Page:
The Xi-Kim Meeting May Be the Last Best Chance for No War With North Korea

In this photo released Wednesday, March 28, 2018 by China's Xinhua News Agency, Chinese President Xi Jinping, second from right, and his wife Peng Liyuan, right, and North Korean leader Kim Jong Un, second from left, and his wife Ri Sol Ju, left, pose for a photo at the Great Hall of the People in Beijing. The Chinese government confirmed Wednesday that North Korea's reclusive leader Kim went to Beijing and met with Chinese President Xi in his first known trip to a foreign country since he took power in 2011. (Ju Peng/Xinhua via AP)

In this photo released Wednesday, March 28, 2018 by China’s Xinhua News Agency, Chinese President Xi Jinping, second from right, and his wife Peng Liyuan, right, and North Korean leader Kim Jong Un, second from left, and his wife Ri Sol Ju, left, pose for a photo at the Great Hall of the People in Beijing. The Chinese government confirmed Wednesday that North Korea’s reclusive leader Kim went to Beijing and met with Chinese President Xi in his first known trip to a foreign country since he took power in 2011. (Ju Peng/Xinhua via AP)

 

Yesterday, it became official that North Korea’s chubby psychopath, the Rocket Man, Kim Jong Un paid a visit to Chinese President Xi Jinping after having been summoned to a meeting.

The visit amounted to Mr. Kim’s international debut: It was the 34-year-old leader’s first trip outside North Korea since he took power in 2011, and his first meeting with another head of state. The surprise discussions added another layer of complexity to the rush of global diplomacy around North Korea’s nuclear weapons program.

Mr. Kim told the Chinese leader that he was open to dialogue with the United States, including a potential summit meeting with President Trump, and was committed to the denuclearization of the Korean Peninsula, according to an account published by China’s news agency Xinhua.

“If South Korea and the United States respond with good will to our efforts and create an atmosphere of peace and stability, and take phased, synchronized measures to achieve peace, the issue of the denuclearization of the peninsula can reach resolution,” Mr. Kim said, according to Xinhua’s summary of his meeting with Mr. Xi.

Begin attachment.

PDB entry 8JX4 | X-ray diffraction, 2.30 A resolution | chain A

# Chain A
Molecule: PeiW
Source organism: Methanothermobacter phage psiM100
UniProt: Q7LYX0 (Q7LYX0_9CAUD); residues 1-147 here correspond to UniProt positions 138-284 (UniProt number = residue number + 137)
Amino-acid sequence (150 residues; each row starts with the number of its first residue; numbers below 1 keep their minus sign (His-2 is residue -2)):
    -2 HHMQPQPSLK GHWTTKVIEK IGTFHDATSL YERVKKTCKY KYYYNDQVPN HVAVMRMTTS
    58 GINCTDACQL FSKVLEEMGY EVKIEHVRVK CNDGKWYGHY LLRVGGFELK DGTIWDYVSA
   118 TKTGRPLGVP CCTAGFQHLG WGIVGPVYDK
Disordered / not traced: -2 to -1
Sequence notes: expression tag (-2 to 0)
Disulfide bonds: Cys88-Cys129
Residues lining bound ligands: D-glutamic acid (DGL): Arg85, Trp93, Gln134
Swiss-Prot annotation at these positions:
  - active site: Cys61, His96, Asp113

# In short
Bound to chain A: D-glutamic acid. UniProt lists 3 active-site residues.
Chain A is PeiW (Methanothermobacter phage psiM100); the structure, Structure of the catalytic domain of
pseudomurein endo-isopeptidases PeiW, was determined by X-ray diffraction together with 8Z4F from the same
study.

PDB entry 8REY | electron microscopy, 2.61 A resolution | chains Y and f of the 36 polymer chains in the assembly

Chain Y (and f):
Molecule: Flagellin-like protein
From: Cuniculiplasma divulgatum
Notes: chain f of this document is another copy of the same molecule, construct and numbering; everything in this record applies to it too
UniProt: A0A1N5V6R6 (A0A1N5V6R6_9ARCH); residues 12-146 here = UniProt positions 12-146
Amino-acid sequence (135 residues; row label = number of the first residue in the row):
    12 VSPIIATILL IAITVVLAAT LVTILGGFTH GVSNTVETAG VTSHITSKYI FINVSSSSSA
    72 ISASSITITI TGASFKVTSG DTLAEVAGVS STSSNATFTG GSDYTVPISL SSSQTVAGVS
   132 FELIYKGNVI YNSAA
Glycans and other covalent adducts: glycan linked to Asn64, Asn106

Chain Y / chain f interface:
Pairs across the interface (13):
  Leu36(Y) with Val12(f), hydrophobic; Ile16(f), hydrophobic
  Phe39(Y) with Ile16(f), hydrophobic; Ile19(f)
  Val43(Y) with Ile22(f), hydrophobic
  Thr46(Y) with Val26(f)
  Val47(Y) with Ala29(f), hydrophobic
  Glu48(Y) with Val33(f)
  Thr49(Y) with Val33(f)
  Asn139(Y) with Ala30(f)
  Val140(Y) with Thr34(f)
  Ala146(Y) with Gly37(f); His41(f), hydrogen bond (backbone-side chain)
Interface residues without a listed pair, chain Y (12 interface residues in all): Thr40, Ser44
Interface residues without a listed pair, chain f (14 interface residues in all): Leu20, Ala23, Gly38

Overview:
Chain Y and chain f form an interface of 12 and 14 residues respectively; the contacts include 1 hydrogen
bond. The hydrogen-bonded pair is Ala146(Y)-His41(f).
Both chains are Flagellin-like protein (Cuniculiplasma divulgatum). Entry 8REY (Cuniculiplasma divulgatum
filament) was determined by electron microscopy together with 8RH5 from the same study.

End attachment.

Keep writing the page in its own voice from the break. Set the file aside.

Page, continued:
Here are some takeaways, as I see them.

First, Kim’s statements offer absolutely nothing new. These are the long used North Korean euphemisms for “the U. S. must stop military exercises and withdraw its forces from Korea, at which time we will be happy to discuss what we won’t do in regards to curtailing our nuclear weapons and ballistic missiles program.” That said, it would have been earth-shattering if Kim had offered a new negotiating stance.

Second, Kim is getting nothing in exchange for meeting with President Trump. There is no sanctions relief offered by either the U. S. or by China.

Six months ago, the Quanhe checkpoint on China’s border with North Korea was a hive of activity and a vital conduit for trade helping Pyongyang finance its nuclear-weapons program.

Hundreds of vehicles queued up on the Chinese side each morning, bearing food, building materials and consumer goods bound for North Korea, to return later with North Korean exports of seafood, garments and coal.

Not any more. China, long criticized by the U.S. for supporting the North Korean regime, appears to be ramping up enforcement of international sanctions that Washington hopes will force Pyongyang to abandon its nuclear ambitions.

A week-long tour of China’s border regions found that sanctions are hitting local Chinese businesses hard and starting to bite inside North Korea, with factory closures, price rises and power shortages in some areas.

The impact within North Korea is likely to intensify later this year as it runs short of foreign currency, and could trigger an economic crisis by 2019, according to visitors, researchers and foreign officials monitoring the country.

Kim tried to frame the discussion with Xi as showing that there was no daylight between the DPRK and China

China’s message was just the opposite.

I think China was sending a couple of clear messages. By summoning Kim to Beijing, it made it very clear that the DPRK is a client state, not a partner. And while Xi was satisfied with being sidelined during Kim’s Olympic gambit, the message is that the stakes of this meeting with Trump are simply too high and too important to allow Kim to operate independently.

For the U. S. it was a signal that China expects to be an integral part of any deal that may emerge from the Trump/Kim meeting. And China has its own agenda independent of North Korea:

This is how Trump framed the incident.

I think the acquiescence and encouragement of the U. S. for South Korea’s rapprochement attempt during the Winter Games and this upcoming meeting, brokered by the South Koreans, is most properly viewed as one of the last diplomatic gambits available to the U. S. before a decision has to be made on how to proceed with North Korea. In my view, these activities actually make possible a direct U. S. strike against North Korea’s nuclear capacity, the so-called “bloody nose,” without dragging South Korea into a very ugly, if short-lived war.

John Bolton and Mike Pompeo replacing H. R. McMaster and Rex Tillerson at the NSC and State, respectively, dramatically change the calculus on what will come out of the Trump-Kim meeting. Before last week, I had a lot of concerns that Trump would be prepped to give away the farm in order to give the appearance of doing whatever it took to avoid war. Now I think Trump is more likely to come away from the meeting as a visible skeptic of North Korea’s intentions.

On the whole, though, the Xi-Kim meeting, carried out as it was, is an indicator that perhaps China has tired of Kim’s games and it may present us with the last and best chance of rolling back North Korea’s nuclear weapons program.